“I lived in El Salvador with my sister. Things began to turn ugly, dangerous … we lived in a neighborhood overrun by gangs, and my older sister, who, for the very same violence had left the country years before, decided she’d better take me out of there and travel to the U.S. before something bad happened to me…”
This is the everyday life that many young people experience in El Salvador. This young man we will call Francisco, to protect his identity, is only one of hundreds who crossed borders to escape the violence that assails them in Central América.
To save their lives, they take the road to the United States. Those who manage to reach there and be reunited with their family members encounter another reality, different than they imagined, and have to learn how to live in their new home with rejection, lack of understanding, more violence, and the feeling of not being accepted.
“When we arrived here (the United States) things were not easy … I did not speak English, in school they discriminated against me because I did not speak English. When I tried to speak to other Salvadoran children, they told me, they always told me ‘I don’t speak Spanish,’ and that made me feel like I didn’t even want to go to school,” said Carlos, one of the young people who spoke to The Américas Program and reached the U.S. three years ago.
The “American Dream” of many adolescents who come to the U.S. turns little by little into a nightmare. Many suffer exclusion, persecution by gangs, marginalization and criminalization, because now President Trump’s administration defines them as criminal immigrants.
“I arrived in the U.S. two-and-a-half years ago. Everything was hard for me. My mom had married another man and had had two more children. I found myself with two brothers I didn’t know, and I also found here gang members who, when they learned I was from El Salvador, began to hunt me down,” says Martin, another of the young people welcomed by the program Unaccompanied Minors.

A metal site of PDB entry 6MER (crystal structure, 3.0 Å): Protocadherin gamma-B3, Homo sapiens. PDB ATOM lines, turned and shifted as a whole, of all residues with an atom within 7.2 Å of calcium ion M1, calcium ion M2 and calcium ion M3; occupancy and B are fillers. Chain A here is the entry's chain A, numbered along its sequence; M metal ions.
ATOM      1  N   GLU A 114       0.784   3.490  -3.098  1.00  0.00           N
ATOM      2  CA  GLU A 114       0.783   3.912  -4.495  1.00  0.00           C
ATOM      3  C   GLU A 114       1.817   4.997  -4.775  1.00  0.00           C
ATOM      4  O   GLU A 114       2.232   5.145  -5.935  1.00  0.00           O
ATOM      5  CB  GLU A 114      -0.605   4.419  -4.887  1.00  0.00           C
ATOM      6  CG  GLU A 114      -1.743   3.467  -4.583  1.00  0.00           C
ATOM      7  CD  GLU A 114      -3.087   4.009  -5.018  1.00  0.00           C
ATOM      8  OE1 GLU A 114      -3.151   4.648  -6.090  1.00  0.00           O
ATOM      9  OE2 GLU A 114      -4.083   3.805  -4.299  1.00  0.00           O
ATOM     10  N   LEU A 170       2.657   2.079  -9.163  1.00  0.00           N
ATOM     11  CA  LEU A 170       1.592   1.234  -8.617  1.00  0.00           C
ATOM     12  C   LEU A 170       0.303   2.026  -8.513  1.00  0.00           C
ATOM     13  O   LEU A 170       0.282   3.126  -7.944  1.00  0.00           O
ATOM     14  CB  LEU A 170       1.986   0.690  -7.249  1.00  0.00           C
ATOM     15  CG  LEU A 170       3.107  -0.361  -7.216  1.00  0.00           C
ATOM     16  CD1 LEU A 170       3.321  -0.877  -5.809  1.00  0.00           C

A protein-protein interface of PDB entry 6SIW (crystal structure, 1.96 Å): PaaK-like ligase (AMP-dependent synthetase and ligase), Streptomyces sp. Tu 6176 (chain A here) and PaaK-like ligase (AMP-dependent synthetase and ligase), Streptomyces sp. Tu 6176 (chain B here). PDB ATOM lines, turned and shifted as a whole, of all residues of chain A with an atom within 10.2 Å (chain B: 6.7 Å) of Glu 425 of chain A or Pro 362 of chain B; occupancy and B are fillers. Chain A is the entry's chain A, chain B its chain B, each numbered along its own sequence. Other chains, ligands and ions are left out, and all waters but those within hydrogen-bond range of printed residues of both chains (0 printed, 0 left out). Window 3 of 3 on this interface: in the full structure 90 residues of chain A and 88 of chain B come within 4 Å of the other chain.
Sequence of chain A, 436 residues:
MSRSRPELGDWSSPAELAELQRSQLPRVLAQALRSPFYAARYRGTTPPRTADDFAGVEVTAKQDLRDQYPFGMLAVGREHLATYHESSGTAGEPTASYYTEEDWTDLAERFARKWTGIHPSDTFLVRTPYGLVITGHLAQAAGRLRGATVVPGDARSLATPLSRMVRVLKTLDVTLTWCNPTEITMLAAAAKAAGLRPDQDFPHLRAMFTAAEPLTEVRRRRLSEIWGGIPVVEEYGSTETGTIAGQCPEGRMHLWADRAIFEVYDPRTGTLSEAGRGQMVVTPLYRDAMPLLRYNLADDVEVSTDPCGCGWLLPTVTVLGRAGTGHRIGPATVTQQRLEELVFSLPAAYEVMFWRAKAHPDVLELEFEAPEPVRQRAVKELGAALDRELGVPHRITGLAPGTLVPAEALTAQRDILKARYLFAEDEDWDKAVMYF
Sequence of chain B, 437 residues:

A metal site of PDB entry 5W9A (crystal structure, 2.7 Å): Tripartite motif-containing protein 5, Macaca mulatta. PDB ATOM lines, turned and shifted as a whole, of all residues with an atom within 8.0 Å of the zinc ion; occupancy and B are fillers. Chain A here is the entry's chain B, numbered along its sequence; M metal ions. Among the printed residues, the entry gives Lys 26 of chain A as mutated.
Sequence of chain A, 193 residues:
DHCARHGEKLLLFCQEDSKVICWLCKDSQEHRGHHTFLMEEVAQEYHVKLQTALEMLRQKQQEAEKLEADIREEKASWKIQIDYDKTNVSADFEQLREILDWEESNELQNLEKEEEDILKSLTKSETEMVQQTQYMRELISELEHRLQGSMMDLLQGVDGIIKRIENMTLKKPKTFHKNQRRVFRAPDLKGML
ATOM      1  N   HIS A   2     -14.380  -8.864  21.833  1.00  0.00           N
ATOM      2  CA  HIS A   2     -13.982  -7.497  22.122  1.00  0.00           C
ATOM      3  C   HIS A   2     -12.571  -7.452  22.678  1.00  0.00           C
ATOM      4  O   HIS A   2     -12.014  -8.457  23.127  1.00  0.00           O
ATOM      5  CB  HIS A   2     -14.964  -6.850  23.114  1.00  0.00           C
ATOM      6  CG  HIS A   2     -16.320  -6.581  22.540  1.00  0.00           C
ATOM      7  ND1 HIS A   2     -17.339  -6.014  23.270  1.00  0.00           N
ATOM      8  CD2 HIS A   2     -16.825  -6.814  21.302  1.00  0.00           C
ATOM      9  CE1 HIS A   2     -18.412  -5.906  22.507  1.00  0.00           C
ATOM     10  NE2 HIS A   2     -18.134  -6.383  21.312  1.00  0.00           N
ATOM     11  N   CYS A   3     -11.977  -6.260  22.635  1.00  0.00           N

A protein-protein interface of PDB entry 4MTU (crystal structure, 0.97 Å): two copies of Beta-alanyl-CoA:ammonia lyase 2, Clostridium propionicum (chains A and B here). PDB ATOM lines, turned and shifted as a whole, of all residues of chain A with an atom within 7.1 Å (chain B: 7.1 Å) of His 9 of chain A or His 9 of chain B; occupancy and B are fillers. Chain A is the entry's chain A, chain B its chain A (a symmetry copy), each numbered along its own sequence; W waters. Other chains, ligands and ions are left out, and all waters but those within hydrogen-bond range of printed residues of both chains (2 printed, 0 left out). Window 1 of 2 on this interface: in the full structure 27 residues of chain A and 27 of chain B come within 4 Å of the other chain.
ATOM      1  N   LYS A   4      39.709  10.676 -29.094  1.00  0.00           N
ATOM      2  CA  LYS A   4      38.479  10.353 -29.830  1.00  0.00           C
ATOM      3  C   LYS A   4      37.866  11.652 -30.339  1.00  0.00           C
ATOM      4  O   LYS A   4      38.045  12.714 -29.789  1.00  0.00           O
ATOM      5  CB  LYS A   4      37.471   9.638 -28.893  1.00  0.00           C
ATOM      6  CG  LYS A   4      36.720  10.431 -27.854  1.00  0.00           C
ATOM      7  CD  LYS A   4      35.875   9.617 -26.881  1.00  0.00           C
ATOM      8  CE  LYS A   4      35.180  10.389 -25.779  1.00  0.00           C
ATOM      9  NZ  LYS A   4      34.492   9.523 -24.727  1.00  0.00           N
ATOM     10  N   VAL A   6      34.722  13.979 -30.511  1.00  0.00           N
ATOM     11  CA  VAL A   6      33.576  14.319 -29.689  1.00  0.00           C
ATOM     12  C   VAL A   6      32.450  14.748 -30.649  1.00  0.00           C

El Salvador, his country of origin, does not have policies of prevention against violence to protect them when they are being chased by gangs; the U.S. does not have policies to receive them and integrate them in their new life, and their families were not prepared to co-exist with them after being separated for so many years.
“The Latino community in the United States had no plan for the arrival of these young people. These youths come with traumas from their country. They come and find a family they do not know, they arrive in communities that also have gangs, and they find their families do not live as they thought, and the untreated traumas they bring from their country and the new traumas caused by the clash of cultures make the problem bigger,” explains Alex Sánchez, Director of Homies United, an organization that works with youth at risk who fled their countries in Central América because of the violence.
Between the years 2016 and 2017–according to official data from the General Office of Migration of El Salvador–, 5,768 minors below the age of 18 were repatriated from México and the United States. And according to the latest numbers presented by the administration of President Barack Obama, that country received more than 50,000 Central American minors who were fleeing from the violence.